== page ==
Early, energetic collisions may have driven volcanism on Venus

A new study finds that Earth’s sister planet Venus may have experienced high-velocity, high-energy impacts.

A team led by Southwest Research Institute compared the early impact histories of Earth and Venus to explain how the latter maintained a younger surface in the absence of plate tectonics.

Both Earth and Venus formed at the same time, but have evolved differently over billions of years. Unlike Earth, Venus has only one continuous plate on its surface, but has more volcanoes than any other planet in the Solar System, about 60 times more than Earth. These volcanoes played an important role in revitalizing its surface through lava flows, a process that continues to this day.

Co-author Professor Jun Korenaka of Yale University said, „Our latest models show that long-lived volcanism on Venus driven by early, energetic collisions provides a compelling explanation for its young surface age. This massive volcanism is fueled by a superheated core, resulting in intense internal melting.”

Subtle differences in the distances of Earth and Venus from the Sun lead to variations in their impact histories, particularly in the number and outcome of these collisions. Venus’s close proximity to the Sun and its high orbital speed made impact conditions exciting. Additionally, the collisions that contributed to the growth of Venus came mainly from objects originating beyond Earth’s orbit, which required higher orbital eccentricities to collide with Venus instead of Earth.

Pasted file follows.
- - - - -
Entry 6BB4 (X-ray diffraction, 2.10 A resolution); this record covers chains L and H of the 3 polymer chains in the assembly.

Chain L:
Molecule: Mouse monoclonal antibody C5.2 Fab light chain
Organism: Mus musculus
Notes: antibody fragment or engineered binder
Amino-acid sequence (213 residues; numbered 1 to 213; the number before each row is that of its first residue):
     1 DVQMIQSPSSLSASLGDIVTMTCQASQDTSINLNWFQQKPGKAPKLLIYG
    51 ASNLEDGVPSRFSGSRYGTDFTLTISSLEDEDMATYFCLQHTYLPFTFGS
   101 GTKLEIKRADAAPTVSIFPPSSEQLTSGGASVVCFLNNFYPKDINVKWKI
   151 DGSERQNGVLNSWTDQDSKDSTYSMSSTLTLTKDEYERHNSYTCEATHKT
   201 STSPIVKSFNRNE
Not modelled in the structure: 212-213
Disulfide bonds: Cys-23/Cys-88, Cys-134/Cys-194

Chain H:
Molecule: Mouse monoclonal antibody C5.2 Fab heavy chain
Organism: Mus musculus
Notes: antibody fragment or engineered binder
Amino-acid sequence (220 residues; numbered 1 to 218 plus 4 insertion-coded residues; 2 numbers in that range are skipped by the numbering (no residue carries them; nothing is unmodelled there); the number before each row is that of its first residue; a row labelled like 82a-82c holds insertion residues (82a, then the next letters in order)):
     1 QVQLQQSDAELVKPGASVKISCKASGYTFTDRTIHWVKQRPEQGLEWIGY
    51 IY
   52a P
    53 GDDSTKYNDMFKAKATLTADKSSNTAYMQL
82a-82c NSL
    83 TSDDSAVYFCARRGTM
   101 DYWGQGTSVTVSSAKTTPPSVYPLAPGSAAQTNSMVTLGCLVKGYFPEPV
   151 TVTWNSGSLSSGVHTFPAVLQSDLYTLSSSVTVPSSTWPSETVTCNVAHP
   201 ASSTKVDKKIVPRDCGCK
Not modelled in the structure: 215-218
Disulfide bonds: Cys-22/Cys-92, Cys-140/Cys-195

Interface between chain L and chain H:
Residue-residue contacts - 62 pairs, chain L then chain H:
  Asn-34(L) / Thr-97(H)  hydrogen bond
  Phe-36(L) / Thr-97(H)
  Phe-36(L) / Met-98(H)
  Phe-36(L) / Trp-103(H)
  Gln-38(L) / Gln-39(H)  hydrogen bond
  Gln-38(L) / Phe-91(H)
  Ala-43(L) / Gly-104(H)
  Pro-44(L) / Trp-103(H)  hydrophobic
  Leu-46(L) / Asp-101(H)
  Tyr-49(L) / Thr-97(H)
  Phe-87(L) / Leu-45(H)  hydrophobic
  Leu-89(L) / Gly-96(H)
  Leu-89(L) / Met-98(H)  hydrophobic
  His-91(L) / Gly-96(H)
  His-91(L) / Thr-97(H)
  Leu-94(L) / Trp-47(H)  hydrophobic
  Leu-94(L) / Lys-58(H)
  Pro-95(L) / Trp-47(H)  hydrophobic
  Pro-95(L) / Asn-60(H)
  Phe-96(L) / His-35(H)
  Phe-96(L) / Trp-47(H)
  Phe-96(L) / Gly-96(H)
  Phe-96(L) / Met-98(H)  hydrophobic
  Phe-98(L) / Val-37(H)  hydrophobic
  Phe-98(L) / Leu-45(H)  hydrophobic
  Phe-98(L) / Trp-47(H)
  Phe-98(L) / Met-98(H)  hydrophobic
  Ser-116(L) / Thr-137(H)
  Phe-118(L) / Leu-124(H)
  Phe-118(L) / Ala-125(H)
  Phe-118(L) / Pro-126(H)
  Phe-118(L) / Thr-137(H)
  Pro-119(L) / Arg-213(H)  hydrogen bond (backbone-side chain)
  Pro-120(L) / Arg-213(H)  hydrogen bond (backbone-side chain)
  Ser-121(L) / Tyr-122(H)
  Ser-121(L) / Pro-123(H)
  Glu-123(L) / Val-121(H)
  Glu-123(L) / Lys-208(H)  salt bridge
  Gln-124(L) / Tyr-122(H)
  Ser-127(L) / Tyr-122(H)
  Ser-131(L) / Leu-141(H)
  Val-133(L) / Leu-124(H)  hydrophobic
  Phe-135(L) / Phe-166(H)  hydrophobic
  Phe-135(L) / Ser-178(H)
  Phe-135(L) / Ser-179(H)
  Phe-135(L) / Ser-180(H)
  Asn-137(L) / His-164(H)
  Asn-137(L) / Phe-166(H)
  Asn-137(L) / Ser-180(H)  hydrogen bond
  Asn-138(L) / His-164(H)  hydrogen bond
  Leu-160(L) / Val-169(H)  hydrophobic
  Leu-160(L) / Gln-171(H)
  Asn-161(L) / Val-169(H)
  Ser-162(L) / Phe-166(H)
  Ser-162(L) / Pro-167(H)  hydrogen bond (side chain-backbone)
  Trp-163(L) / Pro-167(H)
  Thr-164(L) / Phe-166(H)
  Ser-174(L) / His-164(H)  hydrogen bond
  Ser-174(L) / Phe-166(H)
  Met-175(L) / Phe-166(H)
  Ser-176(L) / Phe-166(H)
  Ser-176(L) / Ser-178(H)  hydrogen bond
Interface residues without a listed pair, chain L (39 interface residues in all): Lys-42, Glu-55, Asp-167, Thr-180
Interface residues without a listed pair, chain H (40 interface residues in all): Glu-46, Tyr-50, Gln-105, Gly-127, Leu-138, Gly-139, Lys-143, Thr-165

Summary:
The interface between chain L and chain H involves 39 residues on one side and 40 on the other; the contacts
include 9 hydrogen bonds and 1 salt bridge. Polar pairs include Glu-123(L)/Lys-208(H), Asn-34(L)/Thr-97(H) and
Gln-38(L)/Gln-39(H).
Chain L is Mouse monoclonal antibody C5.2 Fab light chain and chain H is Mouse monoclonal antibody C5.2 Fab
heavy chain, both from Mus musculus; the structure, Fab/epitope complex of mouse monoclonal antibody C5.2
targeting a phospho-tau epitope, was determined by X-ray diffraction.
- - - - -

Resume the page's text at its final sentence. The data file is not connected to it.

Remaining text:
Lead author of a new paper on these findings in Natural Astronomy is Dr. Simone Marchi, said„Interest in Venus is high right now. These findings will be coordinated with upcoming missions, and mission data will help confirm the findings.”

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NASA’s upcoming VERITAS mission (short for Venus Emissivity, Radio Science, Insar, Topography and Spectroscopy) will study the surface and interior of Venus. It was followed by the agency’s DAVINCI mission and the European Space Agency’s ENVISION mission.

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